The thought of death doesn’t need to scare us, nor does it need to depress us. Rather, it can motivate us. In fact, death is the strongest source of motivation there is. There is nothing quite as vitalizing as the idea that your life or the lives of your loved ones could end at any moment. It creates a sense of urgency, and drives us to take action like nothing else. It motivates us to aggressively pursue what’s important, it fills us with purpose, and it also encourages us to act right.
To be the people we want to be, we must meditate on our mortality, and we must do it often. Only through the knowledge that our lives will someday end, can we learn to truly live them.
One of the most prominent lessons in Stoicism is learning to want less. Most people believe that happiness comes about through obtaining more of something. We believe that it’s in having more of things like success, money, fame, talent, time, or possessions. Once we achieve these things, we believe our problems will go away, and then we can finally be happy with our lives. The issue is that it’s our incessant want of more that only makes our lives more difficult. We become slaves to our own desires. But the opposite is also true. The Stoics teach that we can free ourselves by simply wanting less.
“Wealth consists not in having great possessions, but in having few wants.” –Epictetus, The Golden Sayings of Epictetus
Living a good life doesn’t happen through attaining more things. In fact, even if we do get all the things what we want, it’s never enough. But also, the reality is that won’t get everything what want. If we attach our happiness to things we don’t have, the unhappier we will be.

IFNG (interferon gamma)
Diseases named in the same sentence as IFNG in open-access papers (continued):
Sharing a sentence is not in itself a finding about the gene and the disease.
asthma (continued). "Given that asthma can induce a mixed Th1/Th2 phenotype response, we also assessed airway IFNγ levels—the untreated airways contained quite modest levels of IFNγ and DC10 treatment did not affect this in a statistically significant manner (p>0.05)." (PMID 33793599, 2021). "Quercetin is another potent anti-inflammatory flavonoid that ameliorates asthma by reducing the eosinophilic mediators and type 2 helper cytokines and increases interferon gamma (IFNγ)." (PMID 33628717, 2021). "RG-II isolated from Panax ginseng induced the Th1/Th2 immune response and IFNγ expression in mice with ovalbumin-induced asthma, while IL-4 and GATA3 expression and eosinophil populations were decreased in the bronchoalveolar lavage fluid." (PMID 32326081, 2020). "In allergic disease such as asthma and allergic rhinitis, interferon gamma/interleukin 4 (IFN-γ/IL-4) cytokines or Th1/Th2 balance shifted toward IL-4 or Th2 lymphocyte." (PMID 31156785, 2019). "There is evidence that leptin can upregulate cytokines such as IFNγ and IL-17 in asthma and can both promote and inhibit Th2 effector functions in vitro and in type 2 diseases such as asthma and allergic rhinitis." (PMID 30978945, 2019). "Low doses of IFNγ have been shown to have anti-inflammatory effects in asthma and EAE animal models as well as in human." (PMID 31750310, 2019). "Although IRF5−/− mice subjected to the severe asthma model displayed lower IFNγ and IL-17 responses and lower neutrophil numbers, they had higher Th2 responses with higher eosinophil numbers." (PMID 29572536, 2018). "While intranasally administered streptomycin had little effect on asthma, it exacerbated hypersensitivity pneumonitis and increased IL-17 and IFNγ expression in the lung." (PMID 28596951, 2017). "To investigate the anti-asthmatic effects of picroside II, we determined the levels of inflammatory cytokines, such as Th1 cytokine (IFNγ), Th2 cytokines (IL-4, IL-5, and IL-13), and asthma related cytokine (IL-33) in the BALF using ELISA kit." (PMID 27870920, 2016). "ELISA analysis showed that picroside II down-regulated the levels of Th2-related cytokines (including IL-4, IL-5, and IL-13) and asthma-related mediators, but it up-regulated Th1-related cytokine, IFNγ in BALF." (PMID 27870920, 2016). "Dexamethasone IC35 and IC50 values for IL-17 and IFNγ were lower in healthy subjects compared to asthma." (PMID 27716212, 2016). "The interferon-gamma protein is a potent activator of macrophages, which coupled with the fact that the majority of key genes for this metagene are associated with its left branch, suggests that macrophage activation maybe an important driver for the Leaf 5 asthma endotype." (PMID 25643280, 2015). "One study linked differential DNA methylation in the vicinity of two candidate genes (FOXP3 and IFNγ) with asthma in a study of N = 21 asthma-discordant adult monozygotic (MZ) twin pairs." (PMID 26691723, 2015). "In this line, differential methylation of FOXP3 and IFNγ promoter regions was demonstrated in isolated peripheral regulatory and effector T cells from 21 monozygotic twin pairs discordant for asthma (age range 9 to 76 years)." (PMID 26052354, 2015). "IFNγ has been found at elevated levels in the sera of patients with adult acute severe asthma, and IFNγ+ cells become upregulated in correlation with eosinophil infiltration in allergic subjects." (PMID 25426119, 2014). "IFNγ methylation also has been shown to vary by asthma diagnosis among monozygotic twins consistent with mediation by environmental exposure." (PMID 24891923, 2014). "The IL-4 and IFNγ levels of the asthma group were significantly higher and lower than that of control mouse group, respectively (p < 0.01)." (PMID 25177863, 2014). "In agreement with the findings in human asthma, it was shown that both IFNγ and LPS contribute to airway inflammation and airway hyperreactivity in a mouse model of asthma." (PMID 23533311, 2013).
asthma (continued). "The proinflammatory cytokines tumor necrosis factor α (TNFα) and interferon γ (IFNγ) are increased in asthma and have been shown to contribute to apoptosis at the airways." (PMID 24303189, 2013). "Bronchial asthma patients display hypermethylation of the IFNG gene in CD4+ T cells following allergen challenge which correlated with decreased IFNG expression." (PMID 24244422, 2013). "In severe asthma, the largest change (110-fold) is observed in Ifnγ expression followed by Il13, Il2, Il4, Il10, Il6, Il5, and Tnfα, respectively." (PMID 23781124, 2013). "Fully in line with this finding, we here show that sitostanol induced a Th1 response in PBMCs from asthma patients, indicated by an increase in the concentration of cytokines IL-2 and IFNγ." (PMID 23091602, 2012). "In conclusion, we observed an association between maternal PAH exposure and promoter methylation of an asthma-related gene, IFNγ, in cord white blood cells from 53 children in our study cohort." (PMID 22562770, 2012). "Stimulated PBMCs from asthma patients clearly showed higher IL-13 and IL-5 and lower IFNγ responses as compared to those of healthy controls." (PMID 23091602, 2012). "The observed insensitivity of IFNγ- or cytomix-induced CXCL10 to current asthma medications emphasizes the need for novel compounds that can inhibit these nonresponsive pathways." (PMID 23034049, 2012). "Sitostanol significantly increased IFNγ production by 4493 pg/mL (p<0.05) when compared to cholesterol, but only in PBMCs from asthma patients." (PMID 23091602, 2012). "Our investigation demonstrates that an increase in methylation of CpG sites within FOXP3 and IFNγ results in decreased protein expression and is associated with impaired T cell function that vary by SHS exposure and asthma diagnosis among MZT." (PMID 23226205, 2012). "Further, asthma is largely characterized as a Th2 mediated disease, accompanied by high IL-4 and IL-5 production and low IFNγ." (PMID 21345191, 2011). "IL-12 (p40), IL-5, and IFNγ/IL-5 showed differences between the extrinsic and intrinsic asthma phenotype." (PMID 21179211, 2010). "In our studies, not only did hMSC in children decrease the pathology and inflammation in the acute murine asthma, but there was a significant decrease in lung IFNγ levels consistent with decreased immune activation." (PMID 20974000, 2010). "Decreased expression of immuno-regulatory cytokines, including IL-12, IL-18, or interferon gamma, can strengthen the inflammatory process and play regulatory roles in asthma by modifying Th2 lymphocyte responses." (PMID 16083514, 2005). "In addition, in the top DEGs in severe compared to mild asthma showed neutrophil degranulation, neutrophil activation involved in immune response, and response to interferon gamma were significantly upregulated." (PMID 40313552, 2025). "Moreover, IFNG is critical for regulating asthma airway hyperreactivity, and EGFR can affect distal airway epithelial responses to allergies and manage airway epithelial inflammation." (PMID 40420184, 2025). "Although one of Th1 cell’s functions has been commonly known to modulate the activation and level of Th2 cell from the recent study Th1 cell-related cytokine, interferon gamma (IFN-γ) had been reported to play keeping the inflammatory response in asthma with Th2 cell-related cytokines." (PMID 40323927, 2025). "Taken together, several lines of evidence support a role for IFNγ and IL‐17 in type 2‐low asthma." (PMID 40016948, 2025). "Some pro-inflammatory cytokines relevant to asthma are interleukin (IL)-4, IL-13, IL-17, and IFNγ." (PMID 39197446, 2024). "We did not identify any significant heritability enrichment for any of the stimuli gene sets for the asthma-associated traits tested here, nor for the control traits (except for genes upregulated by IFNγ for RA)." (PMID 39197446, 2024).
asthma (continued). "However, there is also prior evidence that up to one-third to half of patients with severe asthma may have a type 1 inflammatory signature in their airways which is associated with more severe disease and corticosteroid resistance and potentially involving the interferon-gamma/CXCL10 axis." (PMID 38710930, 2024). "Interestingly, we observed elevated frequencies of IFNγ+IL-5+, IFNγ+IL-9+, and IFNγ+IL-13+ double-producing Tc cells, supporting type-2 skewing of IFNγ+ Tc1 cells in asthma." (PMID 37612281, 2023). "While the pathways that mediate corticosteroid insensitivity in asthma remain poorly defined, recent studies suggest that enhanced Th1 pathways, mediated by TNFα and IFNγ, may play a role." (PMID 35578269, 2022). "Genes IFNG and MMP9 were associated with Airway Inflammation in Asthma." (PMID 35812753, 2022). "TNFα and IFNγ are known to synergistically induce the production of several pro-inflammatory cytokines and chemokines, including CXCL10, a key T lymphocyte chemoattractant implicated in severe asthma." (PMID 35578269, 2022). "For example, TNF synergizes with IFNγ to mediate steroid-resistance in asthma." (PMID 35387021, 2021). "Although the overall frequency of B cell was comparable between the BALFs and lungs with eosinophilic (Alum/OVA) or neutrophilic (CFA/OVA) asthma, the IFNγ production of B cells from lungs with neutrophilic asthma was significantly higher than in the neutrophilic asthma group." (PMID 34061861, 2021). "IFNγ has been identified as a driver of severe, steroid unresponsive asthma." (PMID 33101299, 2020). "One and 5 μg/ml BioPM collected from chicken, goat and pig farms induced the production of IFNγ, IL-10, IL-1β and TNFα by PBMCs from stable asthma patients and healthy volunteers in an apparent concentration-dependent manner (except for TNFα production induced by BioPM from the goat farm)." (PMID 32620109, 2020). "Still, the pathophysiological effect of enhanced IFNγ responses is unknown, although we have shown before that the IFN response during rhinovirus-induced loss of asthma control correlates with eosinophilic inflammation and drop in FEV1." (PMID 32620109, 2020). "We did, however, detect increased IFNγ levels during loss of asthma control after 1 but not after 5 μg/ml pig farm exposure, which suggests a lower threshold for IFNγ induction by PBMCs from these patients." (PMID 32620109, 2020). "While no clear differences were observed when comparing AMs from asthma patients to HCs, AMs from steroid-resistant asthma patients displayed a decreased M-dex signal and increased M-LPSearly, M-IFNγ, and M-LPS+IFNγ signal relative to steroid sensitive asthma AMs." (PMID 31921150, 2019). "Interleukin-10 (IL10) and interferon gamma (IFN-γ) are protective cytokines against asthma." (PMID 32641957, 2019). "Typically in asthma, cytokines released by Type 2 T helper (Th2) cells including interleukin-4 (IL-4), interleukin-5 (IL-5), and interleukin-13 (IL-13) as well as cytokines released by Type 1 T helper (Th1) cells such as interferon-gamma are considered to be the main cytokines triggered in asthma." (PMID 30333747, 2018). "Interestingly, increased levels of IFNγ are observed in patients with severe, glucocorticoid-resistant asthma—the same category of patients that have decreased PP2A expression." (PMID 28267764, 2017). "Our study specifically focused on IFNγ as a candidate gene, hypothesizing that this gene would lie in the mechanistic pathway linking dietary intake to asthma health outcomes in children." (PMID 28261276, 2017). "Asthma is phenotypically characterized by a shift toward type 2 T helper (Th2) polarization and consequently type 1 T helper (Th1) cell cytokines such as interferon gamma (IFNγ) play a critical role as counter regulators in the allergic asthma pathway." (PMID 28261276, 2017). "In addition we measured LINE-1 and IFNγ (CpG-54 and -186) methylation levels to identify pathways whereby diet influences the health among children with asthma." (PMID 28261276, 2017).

“It is impossible that happiness, and yearning for what is not present should ever be united.”-Epictetus, Discourses
Instead, we can learn to want what we already have. Life has given you a lot, you just have to recognize it. This is not just a matter of being grateful, it’s about being pragmatic. Look at what you do have, and then put it to good use. You can’t control what you don’t have, but you can control what you do have. True wealth and power arise from your ability to make use of what’s in your possession. What gives it value is how you use it, not just in having it.
“No person has the power to have everything they want, but it is in their power not to want what they don’t have, and to cheerfully put to good use what they do have.” -Seneca, Letters from a Stoic
If you go about expecting life to give you everything you want, you will be constantly disappointed and you will never find happiness. It’s far better to accept it as it is, recognize what you do have, and then make the most of it.
Yes, it’s ok to want certain things such as the essentials for a comfortable, thriving life, and it’s also good to have dreams, aspirations, and goals. You should be striving to improve yourself, your circumstances, and to build a better life for you and your loved ones. These things are part of improving ourselves and our lives. The Stoics aren’t telling us to eliminate desire completely, rather they’re just encouraging us to want the right things, to practice appreciation of what we do have, and then to use them to our advantage. Everything we need we already have.